Updated: Nov 10
This care sheet is written with the aim of providing the optimal care for this species of fish.
Pufferfish Enthusiasts Worldwide endeavours to inspire and promote the highest standards of care - not basic or minimum care - using the best evidence available at the time.
A special thanks to the members of PEW who submitted their photos of their Fahaka pufferfish for this care sheet.
The Tetraodon lineatus is a species of freshwater pufferfish, from the Tetraodon genus, which is endemic to many parts of Africa.
Common names for this species include the Nile puffer and globe puffer, but the most common name is Fahaka puffer.
In the wild
With a standard length of 45cm (17.72 inches), the Fahaka puffer is the second largest freshwater pufferfish, second to the Tetraodon mbu.
They can be found in rivers and lakes and are known to inhabit both open waters and heavily sheltered areas across the entire length of the Nile River. It can be found throughout Eastern Africa, Northern Africa, Northeast Africa and Western Africa.
They prey predominantly on snails, small freshwater crabs, insect larvae and other benthic creatures.
In the aquarium
The Fahaka requires a fair-sized, mature aquarium and prefer a densely scaped environment with lots of visual barriers, hiding spaces and a soft, sandy substrate. Such a scape helps them feel secure and contained which will encourage natural behaviours and feeding.
Fahaka are plant biters and plants with long, thin shoots, such as Tiger Lotus, Crinum calamistratum and Crypt balansae, will likely be decimated by the pufferfish within a short period of time. Even the toughest plants, such as Anubias, will suffer from the occasional attack, so it is important to choose hardy species which can withstand and recover from these bites. Plants like Anubias, Java Fern, Bolbitis and Amazon Sword are good choices for these fish. Floating plants, such as Amazon Frogbit, give dappled shade which is also appreciated by this fish.
Cheap stem plants, such as Limnophila sessiliflora grow well in the sand substrate. The fish will bite at the plants, but they will quickly recover because they grow so fast.
This species prefers a scape which includes an abundance of spaces in which it can hide, but the tank must also provide lots of areas of uncovered substrate to allow for wallowing (read substrate). The flow in the aquarium should be medium to strong, but never overpowering. The strength of the flow is usually achieved with spray bars from canister filters angled towards the top of the water. By keeping a slightly dropped water level, so that the returning water from the filter splashes down onto the surface, it will create the agitation required whilst also facilitating gas exchange for high levels of oxygenation.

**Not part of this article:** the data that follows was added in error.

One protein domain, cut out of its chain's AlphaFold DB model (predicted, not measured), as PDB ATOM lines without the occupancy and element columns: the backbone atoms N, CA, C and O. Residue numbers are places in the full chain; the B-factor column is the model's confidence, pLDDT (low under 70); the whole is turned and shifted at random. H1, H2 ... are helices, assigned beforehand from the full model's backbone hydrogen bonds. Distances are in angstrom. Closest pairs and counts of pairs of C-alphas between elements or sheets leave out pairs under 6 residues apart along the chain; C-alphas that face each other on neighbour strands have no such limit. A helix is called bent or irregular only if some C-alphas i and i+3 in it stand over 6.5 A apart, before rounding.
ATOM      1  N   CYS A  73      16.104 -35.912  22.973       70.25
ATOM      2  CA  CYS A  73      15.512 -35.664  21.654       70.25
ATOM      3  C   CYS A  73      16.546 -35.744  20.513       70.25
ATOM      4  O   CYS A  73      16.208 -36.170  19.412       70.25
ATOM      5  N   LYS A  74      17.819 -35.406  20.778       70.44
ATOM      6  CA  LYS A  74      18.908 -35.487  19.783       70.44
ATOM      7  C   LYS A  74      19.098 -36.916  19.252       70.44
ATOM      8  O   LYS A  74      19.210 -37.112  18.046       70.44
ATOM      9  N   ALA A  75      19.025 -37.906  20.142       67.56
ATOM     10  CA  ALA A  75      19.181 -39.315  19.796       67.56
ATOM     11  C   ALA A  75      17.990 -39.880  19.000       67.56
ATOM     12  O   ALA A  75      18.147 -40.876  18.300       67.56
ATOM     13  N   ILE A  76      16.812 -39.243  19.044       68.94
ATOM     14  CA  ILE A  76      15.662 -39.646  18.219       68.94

Powerheads with narrow gaps in the grill may be used to create additional flow. We would advise that cages or guards (such as anemone guards) are used on powerheads to prevent injury to the fish if they become trapped. With the correct care, the Fahaka can live to in excess of 20 years.
A fish that lives for 20 years will be with you for a lot of changes in your life, so these fish obviously represent a long-term commitment.
It is important that the Fahaka puffer is provided with a very soft, sand substrate for wallowing.
A soft sand substrate should be considered an essential and not an optional extra. The Fahaka is a wallowing species and should always be afforded the provision of a substrate which allows it to exhibit its natural behaviour.
The depth of the sand should always match the depth of the fish's body. It is recommended to start as shallow as possible and gradually increase the depth as the fish grows. This fish will disturb the substrate on a regular basis by moving from place to place within the sand, but it is recommended that the keeper regularly stirs up the substrate to stop the sand from ‘compacting’ and to prevent the build-up of anaerobic bacterial populations.
Gravel and plant soil/substrate is unsuitable for the Fahaka and may cause injury if the Fahaka attempts to wallow in it. Any sharp/course pieces should be avoided/removed.
Fahaka can adjust their colouration to better blend in with their surroundings. We recommend using light substrates which will encourage the fish to display it's most visually appealing colouration.
Old care guides, commonly authored by English keepers, recommend a "120 gallon tank", but they are actually referring to Imperial gallons, which is roughly 150 US gallons. Imperial gallons and US liquid gallons do not share an equilibrium and this is important to recognise.
The second factor that you must consider is the tank's dimensions. A tank may contain the recommended 120 Imperial gallons, but the dimensions may be incorrect for the fish. For example, cylinder or corner tanks of 120 Imperial gallons would be totally unsuitable for Fahaka.
As the Fahaka puffer can achieve lengths exceeding 45cm (17.72 inches), it should be housed in a 5x2x2 tank (60"x24"x24") as a minimum. This translates to a tank volume of approximately 570 litres or 150 US gallons.